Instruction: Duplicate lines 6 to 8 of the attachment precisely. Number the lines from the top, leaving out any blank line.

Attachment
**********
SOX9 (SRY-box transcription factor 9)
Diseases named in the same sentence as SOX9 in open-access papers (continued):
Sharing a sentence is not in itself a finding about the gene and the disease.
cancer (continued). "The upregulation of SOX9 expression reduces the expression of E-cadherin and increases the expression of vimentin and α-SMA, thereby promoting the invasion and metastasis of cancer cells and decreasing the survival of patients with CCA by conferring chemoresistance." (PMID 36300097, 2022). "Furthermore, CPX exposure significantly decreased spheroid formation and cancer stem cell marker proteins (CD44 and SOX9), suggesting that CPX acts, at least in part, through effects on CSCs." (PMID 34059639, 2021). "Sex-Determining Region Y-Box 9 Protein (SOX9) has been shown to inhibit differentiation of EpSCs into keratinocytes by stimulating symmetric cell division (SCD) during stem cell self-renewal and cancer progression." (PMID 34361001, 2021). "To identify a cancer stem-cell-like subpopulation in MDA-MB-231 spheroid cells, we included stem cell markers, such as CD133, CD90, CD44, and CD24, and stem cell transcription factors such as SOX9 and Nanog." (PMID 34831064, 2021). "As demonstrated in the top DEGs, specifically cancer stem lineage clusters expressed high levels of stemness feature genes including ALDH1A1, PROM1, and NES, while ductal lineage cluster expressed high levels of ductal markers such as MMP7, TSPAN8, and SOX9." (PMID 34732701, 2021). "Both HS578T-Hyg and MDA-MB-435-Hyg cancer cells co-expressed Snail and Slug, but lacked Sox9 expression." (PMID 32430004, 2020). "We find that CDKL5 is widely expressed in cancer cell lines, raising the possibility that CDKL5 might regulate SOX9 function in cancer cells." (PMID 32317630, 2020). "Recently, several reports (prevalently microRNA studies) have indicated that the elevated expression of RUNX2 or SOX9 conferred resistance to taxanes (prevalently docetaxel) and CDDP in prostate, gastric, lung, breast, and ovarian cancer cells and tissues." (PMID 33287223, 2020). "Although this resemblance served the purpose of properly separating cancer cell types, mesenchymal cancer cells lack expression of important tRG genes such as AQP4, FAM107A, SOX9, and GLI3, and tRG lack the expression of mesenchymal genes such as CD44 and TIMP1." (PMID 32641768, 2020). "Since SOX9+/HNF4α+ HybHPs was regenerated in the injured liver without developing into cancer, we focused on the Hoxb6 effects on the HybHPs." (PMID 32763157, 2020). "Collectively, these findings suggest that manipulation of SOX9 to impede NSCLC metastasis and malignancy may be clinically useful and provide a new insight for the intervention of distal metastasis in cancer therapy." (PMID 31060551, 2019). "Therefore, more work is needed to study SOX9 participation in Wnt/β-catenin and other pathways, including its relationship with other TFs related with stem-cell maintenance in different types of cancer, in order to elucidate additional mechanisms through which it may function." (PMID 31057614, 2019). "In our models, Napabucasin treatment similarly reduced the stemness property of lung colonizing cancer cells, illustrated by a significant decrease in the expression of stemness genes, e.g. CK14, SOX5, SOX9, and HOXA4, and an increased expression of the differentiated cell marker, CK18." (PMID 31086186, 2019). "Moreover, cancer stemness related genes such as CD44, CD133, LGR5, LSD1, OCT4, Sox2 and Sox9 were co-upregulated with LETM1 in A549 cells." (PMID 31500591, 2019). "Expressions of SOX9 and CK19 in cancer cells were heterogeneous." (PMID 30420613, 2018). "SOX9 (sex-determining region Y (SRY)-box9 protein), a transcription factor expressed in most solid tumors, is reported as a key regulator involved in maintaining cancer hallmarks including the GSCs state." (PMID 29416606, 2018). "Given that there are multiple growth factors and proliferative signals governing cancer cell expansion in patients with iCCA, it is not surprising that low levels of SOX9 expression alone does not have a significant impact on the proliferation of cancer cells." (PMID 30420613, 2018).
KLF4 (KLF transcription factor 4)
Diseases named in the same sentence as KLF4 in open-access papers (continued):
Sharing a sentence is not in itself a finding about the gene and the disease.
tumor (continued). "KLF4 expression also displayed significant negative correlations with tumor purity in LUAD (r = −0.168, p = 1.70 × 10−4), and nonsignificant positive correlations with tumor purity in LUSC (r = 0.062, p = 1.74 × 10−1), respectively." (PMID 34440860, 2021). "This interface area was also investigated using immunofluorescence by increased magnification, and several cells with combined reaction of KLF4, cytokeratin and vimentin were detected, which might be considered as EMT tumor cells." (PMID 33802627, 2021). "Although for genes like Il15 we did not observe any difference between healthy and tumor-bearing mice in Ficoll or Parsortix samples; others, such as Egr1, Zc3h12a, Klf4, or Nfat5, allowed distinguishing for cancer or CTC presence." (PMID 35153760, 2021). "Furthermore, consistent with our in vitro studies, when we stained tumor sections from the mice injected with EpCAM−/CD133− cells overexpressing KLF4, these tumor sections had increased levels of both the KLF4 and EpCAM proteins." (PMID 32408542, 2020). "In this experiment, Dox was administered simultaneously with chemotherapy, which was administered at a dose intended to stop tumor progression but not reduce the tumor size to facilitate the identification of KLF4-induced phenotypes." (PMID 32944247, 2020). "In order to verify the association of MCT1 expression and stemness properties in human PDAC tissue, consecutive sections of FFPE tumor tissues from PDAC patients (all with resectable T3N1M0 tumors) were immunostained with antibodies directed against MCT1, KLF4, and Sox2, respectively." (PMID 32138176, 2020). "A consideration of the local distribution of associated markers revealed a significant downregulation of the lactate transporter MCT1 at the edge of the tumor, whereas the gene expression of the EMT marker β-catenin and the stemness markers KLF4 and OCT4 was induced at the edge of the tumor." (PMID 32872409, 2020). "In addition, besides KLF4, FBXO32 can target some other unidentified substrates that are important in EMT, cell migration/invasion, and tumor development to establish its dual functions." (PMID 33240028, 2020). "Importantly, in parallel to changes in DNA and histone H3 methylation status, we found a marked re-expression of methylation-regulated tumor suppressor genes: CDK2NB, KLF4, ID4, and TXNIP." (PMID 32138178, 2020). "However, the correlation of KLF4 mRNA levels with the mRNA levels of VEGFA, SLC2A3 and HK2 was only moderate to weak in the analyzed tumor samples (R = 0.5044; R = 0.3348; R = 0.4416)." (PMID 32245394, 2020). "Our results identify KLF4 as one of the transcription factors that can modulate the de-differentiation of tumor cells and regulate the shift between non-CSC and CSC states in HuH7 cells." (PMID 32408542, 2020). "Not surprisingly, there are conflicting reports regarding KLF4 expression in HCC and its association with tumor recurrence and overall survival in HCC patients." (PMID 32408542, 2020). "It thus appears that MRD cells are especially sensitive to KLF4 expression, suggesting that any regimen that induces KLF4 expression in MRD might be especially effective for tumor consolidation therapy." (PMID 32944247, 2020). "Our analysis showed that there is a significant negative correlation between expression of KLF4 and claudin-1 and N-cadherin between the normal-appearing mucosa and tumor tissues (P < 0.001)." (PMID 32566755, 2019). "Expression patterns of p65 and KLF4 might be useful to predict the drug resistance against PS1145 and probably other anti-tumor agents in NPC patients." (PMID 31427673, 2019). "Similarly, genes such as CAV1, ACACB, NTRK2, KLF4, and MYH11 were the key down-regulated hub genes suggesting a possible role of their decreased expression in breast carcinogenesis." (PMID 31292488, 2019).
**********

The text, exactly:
Diseases named in the same sentence as KLF4 in open-access papers (continued):
Sharing a sentence is not in itself a finding about the gene and the disease.
tumor (continued). "KLF4 expression also displayed significant negative correlations with tumor purity in LUAD (r = −0.168, p = 1.70 × 10−4), and nonsignificant positive correlations with tumor purity in LUSC (r = 0.062, p = 1.74 × 10−1), respectively." (PMID 34440860, 2021). "This interface area was also investigated using immunofluorescence by increased magnification, and several cells with combined reaction of KLF4, cytokeratin and vimentin were detected, which might be considered as EMT tumor cells." (PMID 33802627, 2021). "Although for genes like Il15 we did not observe any difference between healthy and tumor-bearing mice in Ficoll or Parsortix samples; others, such as Egr1, Zc3h12a, Klf4, or Nfat5, allowed distinguishing for cancer or CTC presence." (PMID 35153760, 2021). "Furthermore, consistent with our in vitro studies, when we stained tumor sections from the mice injected with EpCAM−/CD133− cells overexpressing KLF4, these tumor sections had increased levels of both the KLF4 and EpCAM proteins." (PMID 32408542, 2020). "In this experiment, Dox was administered simultaneously with chemotherapy, which was administered at a dose intended to stop tumor progression but not reduce the tumor size to facilitate the identification of KLF4-induced phenotypes." (PMID 32944247, 2020). "In order to verify the association of MCT1 expression and stemness properties in human PDAC tissue, consecutive sections of FFPE tumor tissues from PDAC patients (all with resectable T3N1M0 tumors) were immunostained with antibodies directed against MCT1, KLF4, and Sox2, respectively." (PMID 32138176, 2020). "A consideration of the local distribution of associated markers revealed a significant downregulation of the lactate transporter MCT1 at the edge of the tumor, whereas the gene expression of the EMT marker β-catenin and the stemness markers KLF4 and OCT4 was induced at the edge of the tumor." (PMID 32872409, 2020). "In addition, besides KLF4, FBXO32 can target some other unidentified substrates that are important in EMT, cell migration/invasion, and tumor development to establish its dual functions." (PMID 33240028, 2020). "Importantly, in parallel to changes in DNA and histone H3 methylation status, we found a marked re-expression of methylation-regulated tumor suppressor genes: CDK2NB, KLF4, ID4, and TXNIP." (PMID 32138178, 2020). "However, the correlation of KLF4 mRNA levels with the mRNA levels of VEGFA, SLC2A3 and HK2 was only moderate to weak in the analyzed tumor samples (R = 0.5044; R = 0.3348; R = 0.4416)." (PMID 32245394, 2020). "Our results identify KLF4 as one of the transcription factors that can modulate the de-differentiation of tumor cells and regulate the shift between non-CSC and CSC states in HuH7 cells." (PMID 32408542, 2020). "Not surprisingly, there are conflicting reports regarding KLF4 expression in HCC and its association with tumor recurrence and overall survival in HCC patients." (PMID 32408542, 2020). "It thus appears that MRD cells are especially sensitive to KLF4 expression, suggesting that any regimen that induces KLF4 expression in MRD might be especially effective for tumor consolidation therapy." (PMID 32944247, 2020). "Our analysis showed that there is a significant negative correlation between expression of KLF4 and claudin-1 and N-cadherin between the normal-appearing mucosa and tumor tissues (P < 0.001)." (PMID 32566755, 2019). "Expression patterns of p65 and KLF4 might be useful to predict the drug resistance against PS1145 and probably other anti-tumor agents in NPC patients." (PMID 31427673, 2019). "Similarly, genes such as CAV1, ACACB, NTRK2, KLF4, and MYH11 were the key down-regulated hub genes suggesting a possible role of their decreased expression in breast carcinogenesis." (PMID 31292488, 2019).